What You Need to Know

With our ever-changing weather patterns and our fair share of equally out-of-season temperatures and weather happenings, we are quite accustomed to staying on our toes. Many people wonder why we have such crazy weather in parts of Texas. Experts agree that it is our location, and some agree that it is just the way it is! Mr. James explains, “There is no real definitive reason as to why our weather goes from one extreme to the other. That is just the way the weather is in North Texas! And, that is the way it is across our country and around the world. With that being said, we do experience a higher number of instances of severe weather because of our ideal placement in the southern part of the Central Plains. Moisture from the Gulf of Mexico will stream north and interact with storm systems moving across a central part of the U.S., pulling in cold, Canadian air behind them. Those ingredients coming together are what help create the powerful thunderstorms we see here in the spring. In other words, we just live in the right place to have really strong thunderstorms and the occasional threat of tornadoes.” Mr. Henry adds, “Our location in the Southern Plains can subject us to wild swings in temperatures. For instance, on sunny days in winter, with a gusty southwest or west wind, we can easily soar into the 70s. Then, less than 24-hours later, an arctic front can barrel through and open the door for bitterly cold air to invade North Texas. While it did not happen this winter, we have seen several arctic blasts over the past few winters, as these air masses roll south out of Canada, literally unimpeded. During the spring, a beautiful, sunny day can be followed by an outbreak of severe storms, as moisture from the Gulf collides with an approaching cold front or dry line.”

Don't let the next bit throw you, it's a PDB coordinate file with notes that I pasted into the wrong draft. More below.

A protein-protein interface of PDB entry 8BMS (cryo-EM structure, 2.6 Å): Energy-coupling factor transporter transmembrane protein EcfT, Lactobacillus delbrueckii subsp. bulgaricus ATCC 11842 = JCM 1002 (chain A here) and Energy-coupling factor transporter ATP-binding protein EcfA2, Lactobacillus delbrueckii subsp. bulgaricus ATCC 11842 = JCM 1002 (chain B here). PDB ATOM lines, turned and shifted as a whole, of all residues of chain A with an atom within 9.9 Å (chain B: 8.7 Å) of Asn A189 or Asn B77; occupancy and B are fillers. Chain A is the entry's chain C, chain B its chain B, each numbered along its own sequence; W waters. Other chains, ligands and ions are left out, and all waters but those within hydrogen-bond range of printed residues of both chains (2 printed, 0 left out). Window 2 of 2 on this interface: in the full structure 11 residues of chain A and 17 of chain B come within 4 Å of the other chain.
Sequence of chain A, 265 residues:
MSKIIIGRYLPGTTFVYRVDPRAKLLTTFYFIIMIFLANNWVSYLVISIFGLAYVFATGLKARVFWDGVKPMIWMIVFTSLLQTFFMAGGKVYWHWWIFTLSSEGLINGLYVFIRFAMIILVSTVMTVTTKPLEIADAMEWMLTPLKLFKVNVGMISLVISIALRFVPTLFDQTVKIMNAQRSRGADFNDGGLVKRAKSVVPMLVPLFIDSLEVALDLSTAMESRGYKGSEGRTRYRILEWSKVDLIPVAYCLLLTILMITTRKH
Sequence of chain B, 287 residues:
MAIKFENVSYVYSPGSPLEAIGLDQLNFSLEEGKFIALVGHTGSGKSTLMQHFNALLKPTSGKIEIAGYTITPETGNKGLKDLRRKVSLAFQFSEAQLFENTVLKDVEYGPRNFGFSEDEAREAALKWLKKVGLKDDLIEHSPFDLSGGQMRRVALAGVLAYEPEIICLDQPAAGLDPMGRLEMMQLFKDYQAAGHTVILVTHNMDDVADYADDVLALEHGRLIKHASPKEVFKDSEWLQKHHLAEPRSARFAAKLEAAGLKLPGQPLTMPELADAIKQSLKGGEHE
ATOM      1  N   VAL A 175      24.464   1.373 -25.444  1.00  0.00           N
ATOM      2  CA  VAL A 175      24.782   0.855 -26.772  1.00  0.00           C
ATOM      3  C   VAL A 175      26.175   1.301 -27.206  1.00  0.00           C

Those swings in temperature and random outbreaks of severe weather proved just how unpredictable they can be this past December, when violent tornadoes tore through the Garland/Rowlett area and surrounding areas to the north and east. Though tornadoes are not common in December, North Texas learned they are not to be ruled out. Mr. James explains, “Undoubtedly, there is something to learn from every outbreak of severe weather. In this case, we learned that we need to continue to work harder on getting people to react and respond accordingly when severe weather threatens … even if it is the day after Christmas! We had given out information days before the severe weather hit, but because everyone was in holiday mode, not as many people were paying attention to the weather like they normally would.” Mr. Henry adds, “I think the most important lesson learned from December’s tornadoes is that severe weather, including tornadoes, can occur at any time of year here in North Texas. Sadly, in the December tornadoes, several fatalities involved motorists. Commuters/travelers need to be even more vigilant when they are on the road during the threat of severe weather. Cars and trucks are no match for the power of a tornado.” Mr. Henry strongly encourages motorists to consider postponing or delaying travel if severe weather is anticipated during the time they are on the road, especially during rush hour. Frisco Fire Chief Mark Piland says, “We learned just how much we are able to count on our neighbors in a time of need. This area has a robust mutual aid system that can provide assistance from our neighboring cities.”